Front Page Titles (by Subject) THOUGHTS ON DEMOCRACY. ( Written in Early Youth. ) - The Works and Life of Walter Bagehot, vol. 8 (Physics and Politics, Currency Monopoly, and Essays)
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THOUGHTS ON DEMOCRACY. ( Written in Early Youth. ) - Walter Bagehot, The Works and Life of Walter Bagehot, vol. 8 (Physics and Politics, Currency Monopoly, and Essays) 
The Works and Life of Walter Bagehot, ed. Mrs. Russell Barrington. The Works in Nine Volumes. The Life in One Volume. (London: Longmans, Green, and Co., 1915). Vol. 8.
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THOUGHTS ON DEMOCRACY.
There is little use in attempting to deduce the superior advantages of liberal government from long and obscure metaphysical reasonings about the social contract, framed when men were in the fishing and hunting state; for I cannot but think it very doubtful whether anything like the whole mass of mankind were ever in that condition at once, and if they were not, the contract could not have been agreed to by the whole race, and consequently cannot be binding on them.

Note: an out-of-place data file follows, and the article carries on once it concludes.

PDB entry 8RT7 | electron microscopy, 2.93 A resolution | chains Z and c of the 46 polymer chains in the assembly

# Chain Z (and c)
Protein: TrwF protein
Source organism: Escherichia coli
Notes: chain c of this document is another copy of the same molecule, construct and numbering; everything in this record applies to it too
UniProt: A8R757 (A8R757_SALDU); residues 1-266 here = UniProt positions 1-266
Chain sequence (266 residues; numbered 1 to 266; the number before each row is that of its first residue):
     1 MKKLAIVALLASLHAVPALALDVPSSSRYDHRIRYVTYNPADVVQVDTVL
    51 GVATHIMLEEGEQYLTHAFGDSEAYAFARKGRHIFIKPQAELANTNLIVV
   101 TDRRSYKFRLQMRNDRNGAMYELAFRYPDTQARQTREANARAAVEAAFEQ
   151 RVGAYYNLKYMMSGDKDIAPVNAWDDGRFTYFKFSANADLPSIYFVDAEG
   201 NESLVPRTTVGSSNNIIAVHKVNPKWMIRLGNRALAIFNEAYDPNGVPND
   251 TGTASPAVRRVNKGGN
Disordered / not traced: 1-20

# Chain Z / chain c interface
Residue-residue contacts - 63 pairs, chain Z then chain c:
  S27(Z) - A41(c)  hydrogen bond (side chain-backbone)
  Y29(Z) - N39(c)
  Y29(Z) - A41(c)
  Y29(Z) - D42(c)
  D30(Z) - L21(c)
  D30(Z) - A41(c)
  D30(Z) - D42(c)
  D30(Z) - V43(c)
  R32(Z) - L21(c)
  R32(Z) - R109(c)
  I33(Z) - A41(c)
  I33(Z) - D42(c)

The deductions from the social contract are exactly adapted to be set-off against those from the divine right of kings, and in the following part of this paper it is by no means my purpose to rely on either. One great distinction, often lost sight of, but by calm enquirers necessary to be kept in view, is that between democracy and autocracy, between the rule of the people and the rule of the mob. But these two have very little in common, scarcely anything in fact but that the mob are often persuaded by their demagogue rulers to carry on their designs under the name of the people. Democracy, in its proper sense, is that form by which a wise and enlightened nation govern themselves; it is a government which guarantees equal political rights to all its members; it is a government which effectually provides for the equitable dispensation of justice, and grants, even to the most outrageous political criminal, a fair trial and an opportunity for defence. Autocracy, on the other hand, can scarce be called a government, since it provides no trial, no fair hearing for any criminal—tumultuary prejudice is to be the judge, tumultuary violence the executioner; in it there is no deliberation. The people disdain to govern themselves by the laws, they make their unstable whims their only guide. It is so far from being a free government that it is the only uncontrolled despotism in existence, for in the most unlimited monarchical despotisms there is the restraint, and it may be a very powerful one, that the people will take up arms to resist the tyranny of their sovereign; but when a mob rules, who can take up arms against them? whence can relief come? where must help be sought? I am aware that this is the topic most enormously insisted on by the opponents of political freedom in general; they reason as if all popular government must generally be of this nature, but I see not why. I do not see why a whole people should not be as likely to govern themselves well as a small knot of individuals could govern them: much more so indeed, for “in proportion as a greater amount of intelligence is directed to a subject” the more light is thrown on it. Those ideas which remained dormant as long as the mind in which they were destined to originate continued solitary may be struck out by the contact of different minds. Can a subject be darkened instead of illuminated by having the light of reason directed to it? does political science differ in this respect from all other sciences? would astronomical science have ever advanced so far if only the labour of one mind had been directed to it? One man must indeed be severally devoted to a particular branch of knowledge, but in a well-constituted mind this will never be to the exclusion of all others. Take the most favourable instance conceivable: Man was sent into the world to govern himself, but intense and exclusive devotion to that object would end in making us all maniacs. It is one great advantage of free government that it opens the way to eminence, to talent, in whatever station it be placed. This advantage is inestimable. Adversity is so much the best and most effectual instructor, that even absolute monarchs, when they have had opportunities of judging, have discovered that ministers selected from the lower ranks were in general more able to be useful in the prosecution of their designs than those whose noble birth and consequent high station have given to them an exemption from its teachings. But how can this choice which may depend on whim, very likely influenced by personal appearance, a gift so fortuitous as never to be relied on by any in the common affairs of life, how can such a choice be compared with that judicious selection of merit which must be the confidence of that merit showing itself? There are certainly certain qualities, certain classes of merit more adapted than others to gain popular favour: but where the predilection for these is the result of calm deliberation and not of hasty whim these qualities will generally be found to be the ones most useful for their stations. What members are of most estimation in the House of Commons? those whose capacity for business is most fully relied on, and the luminous clearness of whose statements immediately places that assembly and the country in a position to judge of their conduct and puts them in immediate possession of the knowledge requisite for deciding on the condition of affairs brought before them and for determining on the course to be pursued. Can it not be believed that these qualities are the ones of greatest utility in managing public business. The reservation which I made in the last paragraph, namely, “that the decision must be the result of calm deliberation, not of hasty whim,” contains matter of considerable importance. To secure this is said to be impossible. I deny the fact. The people will be more likely to judge rightly than a small body of individuals, if they can but be brought to give due attention to the subject. They are notoriously more liable to be led away from the path of their true interest, but if they are allowed time for lengthened consideration, they will soon return to it: this can only be secured by delegating to an assembly of moderate members those powers which a whole people cannot in a state of considerable diversity conveniently exercise; if the measures adopted by this assembly be good, when submitted to the judgment of the people they will be applauded. I say when submitted to the people, by this meaning when, as in the English House of Commons, by periodical elections the constituents are called to decide on the conduct of their members, whether they will or will not continue to be represented by them. In this way the decision of the people is the ultimate tribunal before which the rulers must be weighed, by which decision they must stand or fall.